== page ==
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Independent Lock Parts of a Lock

Locks are used everywhere in our daily lives to help protect and safeguard things like our possessions and our property. However, there are many different types of locks even though they’re based on the same fundamental principles. Understanding how a lock works is relatively simple and with knowledge of how a lock works, it could potentially help you save a lot of money in the future by assisting you in solving minor lock-related problems.

So in this article, we’re going to talk about the various parts of a lock and explain how they all fit together.

The Parts Of A Regular Lock

A regular lock is the traditional type of lock that you can find on almost every door. These are the locks that require a physical key and typically involve moving a bolt from the door into the frame in order to secure it. These are also known as Yale locks, deadlocks, Euro Locks or even Scandinavian Locks.

Main Body (Cylinder)

The main body of the lock is known as the cylinder. This is where the key is inserted and typically looks like a small slit with a couple of jagged edges. The unique shape of the key is paired with the lock itself, and this is just one of many different security mechanisms that ensure your key is unique to the lock.

When it’s locked, the cylinder engages several spring-loaded pins that keep it from turning. When the correct key is inserted into the cylinder, the shape of the key pushes the pins upwards to fit the grooves in the key. It recognizes the shape of the key when the pins are moved to the correct places. This then opens the cylinder and allows it to be turned, thus opening the door. This design is also known as the pin tumbler and is commonly used in cylinder-style locks.

If an incorrect key is used, then the pins will not match with the shear point (where the cylinder meets with the plug) which means the plug cannot rotate. However, if the correct key is used, then the plug is free to rotate and unlock the door.

If a new key is needed for a lock, then the cylinder itself can be re-keyed. This often requires a special tool that is inexpensive but does require knowledge on how to use it. This is a viable do-it-yourself option but if you only need to re-key a single door then contacting a locksmith is the preferred choice.

Bolt And Latch

Inside the lock is a piece of metal that extends from the door into the frame. This is what locks the door and keeps the lock secured. There are two different types that are used; spring bolts and deadbolts.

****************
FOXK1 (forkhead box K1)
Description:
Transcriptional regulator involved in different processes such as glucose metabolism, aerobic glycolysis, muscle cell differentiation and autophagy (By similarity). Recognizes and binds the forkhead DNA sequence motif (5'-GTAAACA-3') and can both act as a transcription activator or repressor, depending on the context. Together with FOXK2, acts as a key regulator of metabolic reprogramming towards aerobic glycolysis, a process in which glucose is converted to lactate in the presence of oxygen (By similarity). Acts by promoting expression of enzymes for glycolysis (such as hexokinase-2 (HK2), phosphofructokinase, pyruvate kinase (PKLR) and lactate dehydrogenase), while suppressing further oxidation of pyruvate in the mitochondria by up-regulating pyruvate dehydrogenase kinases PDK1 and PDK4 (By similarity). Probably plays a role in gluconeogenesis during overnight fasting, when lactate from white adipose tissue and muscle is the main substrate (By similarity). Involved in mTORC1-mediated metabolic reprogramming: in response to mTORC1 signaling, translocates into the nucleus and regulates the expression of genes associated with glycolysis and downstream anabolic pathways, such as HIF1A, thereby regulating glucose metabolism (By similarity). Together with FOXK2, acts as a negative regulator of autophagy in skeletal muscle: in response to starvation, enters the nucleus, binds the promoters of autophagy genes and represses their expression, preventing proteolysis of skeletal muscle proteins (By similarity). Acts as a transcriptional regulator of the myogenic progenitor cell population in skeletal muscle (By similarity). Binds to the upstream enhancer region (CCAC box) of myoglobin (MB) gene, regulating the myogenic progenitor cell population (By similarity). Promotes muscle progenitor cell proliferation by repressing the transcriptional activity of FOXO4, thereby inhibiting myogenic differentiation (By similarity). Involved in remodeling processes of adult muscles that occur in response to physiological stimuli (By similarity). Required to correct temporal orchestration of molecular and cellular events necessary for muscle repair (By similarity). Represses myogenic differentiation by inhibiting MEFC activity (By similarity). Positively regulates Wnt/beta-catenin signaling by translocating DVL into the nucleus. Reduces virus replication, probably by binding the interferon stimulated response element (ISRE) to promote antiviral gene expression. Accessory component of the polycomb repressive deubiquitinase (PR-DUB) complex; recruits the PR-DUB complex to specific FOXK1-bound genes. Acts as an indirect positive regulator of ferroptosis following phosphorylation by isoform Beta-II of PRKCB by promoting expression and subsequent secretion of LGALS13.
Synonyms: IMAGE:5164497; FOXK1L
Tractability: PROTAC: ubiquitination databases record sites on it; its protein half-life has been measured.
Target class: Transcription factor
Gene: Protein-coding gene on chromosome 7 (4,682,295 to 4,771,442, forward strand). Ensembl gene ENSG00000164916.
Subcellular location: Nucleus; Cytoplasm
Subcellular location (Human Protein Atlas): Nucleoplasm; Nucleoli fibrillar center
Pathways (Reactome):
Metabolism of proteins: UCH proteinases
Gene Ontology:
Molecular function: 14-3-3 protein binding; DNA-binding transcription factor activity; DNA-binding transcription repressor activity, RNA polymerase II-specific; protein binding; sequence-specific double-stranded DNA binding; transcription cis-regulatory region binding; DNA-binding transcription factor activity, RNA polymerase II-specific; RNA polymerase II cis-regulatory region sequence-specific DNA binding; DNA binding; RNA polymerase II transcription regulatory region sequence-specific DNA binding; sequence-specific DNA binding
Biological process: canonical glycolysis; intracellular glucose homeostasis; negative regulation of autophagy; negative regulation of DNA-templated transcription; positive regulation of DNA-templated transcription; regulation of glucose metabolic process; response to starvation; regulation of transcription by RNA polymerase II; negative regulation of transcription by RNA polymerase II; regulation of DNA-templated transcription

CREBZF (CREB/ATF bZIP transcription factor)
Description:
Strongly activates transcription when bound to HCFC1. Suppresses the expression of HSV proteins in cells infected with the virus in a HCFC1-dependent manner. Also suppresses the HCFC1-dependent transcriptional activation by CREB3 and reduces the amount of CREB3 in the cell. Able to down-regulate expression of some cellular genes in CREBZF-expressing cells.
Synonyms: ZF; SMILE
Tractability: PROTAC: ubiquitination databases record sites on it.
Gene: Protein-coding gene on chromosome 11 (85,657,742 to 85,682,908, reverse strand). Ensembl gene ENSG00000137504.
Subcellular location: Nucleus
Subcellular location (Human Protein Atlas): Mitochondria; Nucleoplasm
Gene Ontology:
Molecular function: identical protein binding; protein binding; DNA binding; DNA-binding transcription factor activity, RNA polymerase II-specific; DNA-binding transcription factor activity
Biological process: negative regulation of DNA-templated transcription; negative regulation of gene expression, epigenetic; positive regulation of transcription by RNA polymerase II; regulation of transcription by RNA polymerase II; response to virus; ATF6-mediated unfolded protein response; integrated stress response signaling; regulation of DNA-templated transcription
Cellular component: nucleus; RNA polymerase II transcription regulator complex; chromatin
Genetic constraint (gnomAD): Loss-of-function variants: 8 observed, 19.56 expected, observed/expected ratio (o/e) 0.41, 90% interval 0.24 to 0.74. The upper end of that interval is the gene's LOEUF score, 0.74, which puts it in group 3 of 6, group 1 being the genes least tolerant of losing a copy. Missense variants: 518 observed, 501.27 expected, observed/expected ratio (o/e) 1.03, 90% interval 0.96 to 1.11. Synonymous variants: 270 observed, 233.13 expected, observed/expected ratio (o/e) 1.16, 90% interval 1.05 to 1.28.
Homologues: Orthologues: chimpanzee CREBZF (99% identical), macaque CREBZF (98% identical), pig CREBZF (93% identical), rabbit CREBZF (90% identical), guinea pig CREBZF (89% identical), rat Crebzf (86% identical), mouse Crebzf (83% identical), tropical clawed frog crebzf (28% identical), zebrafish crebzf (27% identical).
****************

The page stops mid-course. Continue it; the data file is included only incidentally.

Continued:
For spring bolts, a bolt is held in place by a spring clip. It’s compressed when the bolt is unlocked and when it’s released, the bolt snaps into a locked position. These types of locks will automatically lock the door when it’s closed.

The other main option is a deadbolt. These do not use spring-loaded mechanisms and can instead be locked or unlocked at any time. They can be secured using a key or simply just a knob on one side of the door. They’re often considered to be more secure because a guard bolt can be used to prevent tampering or picking.

Tubular Pin Tumbler Locks

Another type of pin tumbler lock is known as the tubular pin tumbler lock. It’s also often referred to as the radial lock or circle pin tumbler lock. These work on a similar principle of spring-loaded pins but instead of the key being inserted into a plug and the grooves pushing the pins into position, the tubular lock uses a set of pins in a circular pattern.

The pins are pushed towards the front of the lock which prevents the plug from rotating. The indentations on the key itself are pushed against these pins which releases the cylinder, allowing it to be turned like a traditional lock.

Box And Strike Plate

The bolt of the lock typically extends from within the door into the frame of the door or the adjacent wall. The bolt reaches a small square hole known as the box. This box is designed to hold the bolt in the doorframe whenever the lock is in use. This is to secure the door and to ensure that the bolt doesn’t extend too deep or too shallow.

The plate that attaches to the frame of the door is known as the strike plate. The purpose of the strike plate is to help guide the bolt from the cylinder to ensure it extends into the right place to secure the door. It also adds an extra bit of reinforcement to the entire lock mechanism which gives it added security and durability.

There are often different shapes and sizes for boxes and strike plates and it typically involves matching the bolt to the strike plate. While most strike plates are squared, some are rounded and may be incompatible with certain bolts or it could compromise the durability and security.

Conclusion

The humble lock has its origins in ancient Egypt where the basic principles of the now popular pin tumbler lock were first discovered. It was originally created using wood and worked similarly to how locks work in the modern day. It wasn’t until 1848 when the modern pin tumbler lock was invented, and the design is still in use today. Although locks have evolved over the decades, they still continue to function on fundamental principles regardless of the parts used to create them.If you’re having an issue with your lock or would like to learn more, feel free to contact us at Independent Lock for more information. Whether you need an expert locksmith to get back into your house or would like to replace your existing locks with something more secure, we’re more than happy to give you a helping hand.

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